• Best educational use of a social network–
    Andy Plemmons #America Recycles Project – Andy reached out from his elementary library to educators around the world via Twitter and found many ways for his students to connect globally.  He matched teachers at his campus with other classrooms for Google Hangouts and Skype sessions to share their own recycling stories, then worked with his students on Padlet to generate their own ideas.   This is actually only one of many ways that Andy reaches out through social media–his Picture Book smackdown being another excellent example!
    I would also like to honorably mention Shannon Miller’s Banding Together Project  — take student interest in Rainbow Looms, let them pursue their interests, connect with another school and then around the world, and watch students from a small town in Iowa reach out to students in India.
  • Best mobile app
    Explain Everything — Use it to create narrated slides, stories, and I’ve even used it for stick figure animated cartoons.
    Runners up:
    AudioNote — Use it all the time at conferences to record audio, and take notes too–when I can’t type fast enough to capture a rapid fire presentation that I want to revisit later.
    Canva — New app, just out.  Canva a great tool for creating flyers, handouts, signage, presentations, etc.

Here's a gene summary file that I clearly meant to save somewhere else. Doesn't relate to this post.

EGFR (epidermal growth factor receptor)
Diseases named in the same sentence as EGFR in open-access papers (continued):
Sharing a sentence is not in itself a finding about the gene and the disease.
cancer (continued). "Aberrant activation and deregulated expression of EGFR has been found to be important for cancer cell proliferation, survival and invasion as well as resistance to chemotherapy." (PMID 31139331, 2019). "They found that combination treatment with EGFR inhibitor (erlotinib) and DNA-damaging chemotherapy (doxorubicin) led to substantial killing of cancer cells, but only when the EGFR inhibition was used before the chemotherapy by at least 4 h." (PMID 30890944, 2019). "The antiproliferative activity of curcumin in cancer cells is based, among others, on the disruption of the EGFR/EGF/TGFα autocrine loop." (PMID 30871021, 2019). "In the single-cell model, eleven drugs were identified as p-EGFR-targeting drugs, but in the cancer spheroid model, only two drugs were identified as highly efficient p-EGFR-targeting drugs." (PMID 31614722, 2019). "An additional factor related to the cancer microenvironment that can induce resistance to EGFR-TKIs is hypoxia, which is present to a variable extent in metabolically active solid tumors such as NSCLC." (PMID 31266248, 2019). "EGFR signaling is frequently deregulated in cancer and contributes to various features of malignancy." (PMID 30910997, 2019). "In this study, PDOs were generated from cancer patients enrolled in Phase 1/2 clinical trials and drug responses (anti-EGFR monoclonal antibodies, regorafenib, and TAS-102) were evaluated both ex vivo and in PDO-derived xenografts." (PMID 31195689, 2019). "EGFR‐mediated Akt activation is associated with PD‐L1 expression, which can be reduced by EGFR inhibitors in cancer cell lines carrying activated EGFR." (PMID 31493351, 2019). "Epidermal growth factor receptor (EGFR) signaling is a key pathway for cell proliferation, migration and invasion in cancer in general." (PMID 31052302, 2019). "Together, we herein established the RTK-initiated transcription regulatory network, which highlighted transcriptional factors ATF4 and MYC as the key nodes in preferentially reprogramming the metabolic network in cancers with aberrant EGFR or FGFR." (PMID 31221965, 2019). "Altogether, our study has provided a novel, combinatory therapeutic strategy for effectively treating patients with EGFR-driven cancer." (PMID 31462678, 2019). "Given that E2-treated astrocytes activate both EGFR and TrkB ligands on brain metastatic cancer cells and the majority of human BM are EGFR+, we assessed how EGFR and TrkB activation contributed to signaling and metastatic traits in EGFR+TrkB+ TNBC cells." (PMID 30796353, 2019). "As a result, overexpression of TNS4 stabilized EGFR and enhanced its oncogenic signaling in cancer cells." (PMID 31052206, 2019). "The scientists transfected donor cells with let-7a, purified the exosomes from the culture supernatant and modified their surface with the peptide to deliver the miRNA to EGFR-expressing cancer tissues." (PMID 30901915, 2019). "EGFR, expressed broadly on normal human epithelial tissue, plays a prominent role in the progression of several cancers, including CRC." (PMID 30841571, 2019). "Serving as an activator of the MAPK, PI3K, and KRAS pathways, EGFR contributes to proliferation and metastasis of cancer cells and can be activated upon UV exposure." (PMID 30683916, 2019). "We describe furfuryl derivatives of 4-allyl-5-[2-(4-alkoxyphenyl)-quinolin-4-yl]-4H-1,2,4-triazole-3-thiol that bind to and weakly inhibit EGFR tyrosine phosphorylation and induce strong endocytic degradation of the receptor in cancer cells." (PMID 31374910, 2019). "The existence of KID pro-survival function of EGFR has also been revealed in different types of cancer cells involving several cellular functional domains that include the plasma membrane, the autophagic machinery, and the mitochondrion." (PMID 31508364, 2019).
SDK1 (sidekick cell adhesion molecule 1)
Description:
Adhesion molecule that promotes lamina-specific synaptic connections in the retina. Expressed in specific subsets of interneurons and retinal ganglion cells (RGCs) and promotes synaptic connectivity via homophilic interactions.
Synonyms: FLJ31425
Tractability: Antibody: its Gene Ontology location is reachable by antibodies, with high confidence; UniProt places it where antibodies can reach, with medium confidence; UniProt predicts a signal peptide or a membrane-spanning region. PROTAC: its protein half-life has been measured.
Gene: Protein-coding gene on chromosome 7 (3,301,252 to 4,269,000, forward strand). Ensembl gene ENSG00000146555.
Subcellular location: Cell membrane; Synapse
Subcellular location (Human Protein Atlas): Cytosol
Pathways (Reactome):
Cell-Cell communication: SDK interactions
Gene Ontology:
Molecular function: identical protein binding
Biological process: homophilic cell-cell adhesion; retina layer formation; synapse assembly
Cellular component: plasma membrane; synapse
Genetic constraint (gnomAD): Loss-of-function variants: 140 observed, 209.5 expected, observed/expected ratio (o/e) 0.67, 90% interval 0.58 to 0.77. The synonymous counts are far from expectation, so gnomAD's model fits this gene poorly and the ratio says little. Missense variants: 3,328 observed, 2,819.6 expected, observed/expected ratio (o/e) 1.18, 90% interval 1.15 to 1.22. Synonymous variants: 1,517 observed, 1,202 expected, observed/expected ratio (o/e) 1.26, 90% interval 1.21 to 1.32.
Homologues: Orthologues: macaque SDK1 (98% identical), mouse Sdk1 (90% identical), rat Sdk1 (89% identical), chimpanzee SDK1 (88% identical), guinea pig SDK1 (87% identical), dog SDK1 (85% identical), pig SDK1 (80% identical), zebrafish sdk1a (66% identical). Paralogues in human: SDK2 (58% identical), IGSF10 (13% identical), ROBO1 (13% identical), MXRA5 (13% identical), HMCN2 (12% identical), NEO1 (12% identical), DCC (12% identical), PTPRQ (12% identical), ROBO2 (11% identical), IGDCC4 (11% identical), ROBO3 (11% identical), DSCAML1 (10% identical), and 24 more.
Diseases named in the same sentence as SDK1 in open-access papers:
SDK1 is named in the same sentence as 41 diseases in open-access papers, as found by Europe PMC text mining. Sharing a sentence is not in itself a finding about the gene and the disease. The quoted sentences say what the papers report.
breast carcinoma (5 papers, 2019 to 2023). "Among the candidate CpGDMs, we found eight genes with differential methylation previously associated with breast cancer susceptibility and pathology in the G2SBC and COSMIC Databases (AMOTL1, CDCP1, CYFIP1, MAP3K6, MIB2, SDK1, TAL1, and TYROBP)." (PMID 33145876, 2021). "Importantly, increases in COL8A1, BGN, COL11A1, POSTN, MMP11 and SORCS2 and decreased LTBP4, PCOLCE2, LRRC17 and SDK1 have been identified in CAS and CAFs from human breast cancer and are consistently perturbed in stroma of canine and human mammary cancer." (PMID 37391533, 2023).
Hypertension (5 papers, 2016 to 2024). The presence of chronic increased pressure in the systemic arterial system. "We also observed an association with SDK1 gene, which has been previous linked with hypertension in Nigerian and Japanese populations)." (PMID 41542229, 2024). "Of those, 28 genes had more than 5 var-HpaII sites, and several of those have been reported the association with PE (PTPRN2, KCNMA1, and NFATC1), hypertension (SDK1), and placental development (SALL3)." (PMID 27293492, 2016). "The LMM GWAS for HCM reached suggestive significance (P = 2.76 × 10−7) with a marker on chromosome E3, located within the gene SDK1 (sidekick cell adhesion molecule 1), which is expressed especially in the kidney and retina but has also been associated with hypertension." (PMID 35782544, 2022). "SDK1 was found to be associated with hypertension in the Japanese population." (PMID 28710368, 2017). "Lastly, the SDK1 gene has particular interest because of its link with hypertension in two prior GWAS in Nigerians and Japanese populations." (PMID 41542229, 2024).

• Lifetime achievement
  • Thanks to David Warlick — one of the first bloggers I became aware of, an early speaker in edtech who also always understood libraries and our singular mission, and a real influence on so many to follow.
    Also extra special thanks to Sheryl Nussbaum-Beach for her leadership, energy and dedication!

Thanks to all of you.  And thank you, Edublogs–this process is a great time for us to reflect, too.  We are thankful for you!

Tags:·

Digging into the data: ebooks and students

November 6, 2014 · No Comments · Web 2.0

Are high school students eager to use library ebooks or ebooks in general? Working at a 1:1 campus, I’m curious about their ebook habits and have decided to spend this year investigating our students’ habits more deeply.

As we enter our fourth year of 1:1 devices, it’s clear some students are using them for classwork, some for leisure reading, but how many?

The buzz around ebooks has been hot, but are our school library statistics showing high usage?  And if not, is it because of the platforms themselves, the lack of knowledge about library ebooks, or just a general hesitance about ebooks on the part of students?   After examining our library ebook statistics last spring, it fed my curiosity and I wanted to get more granular knowledge of how our own students are engaging with ebooks.

I’m in the midst of gathering data via informal assessments, in person interviews, video interviews and an online survey of our seniors.    I’ve also been looking at trends in the national research to inform my purchasing decisions(Thanks to SLJ/LJ and Pew for that).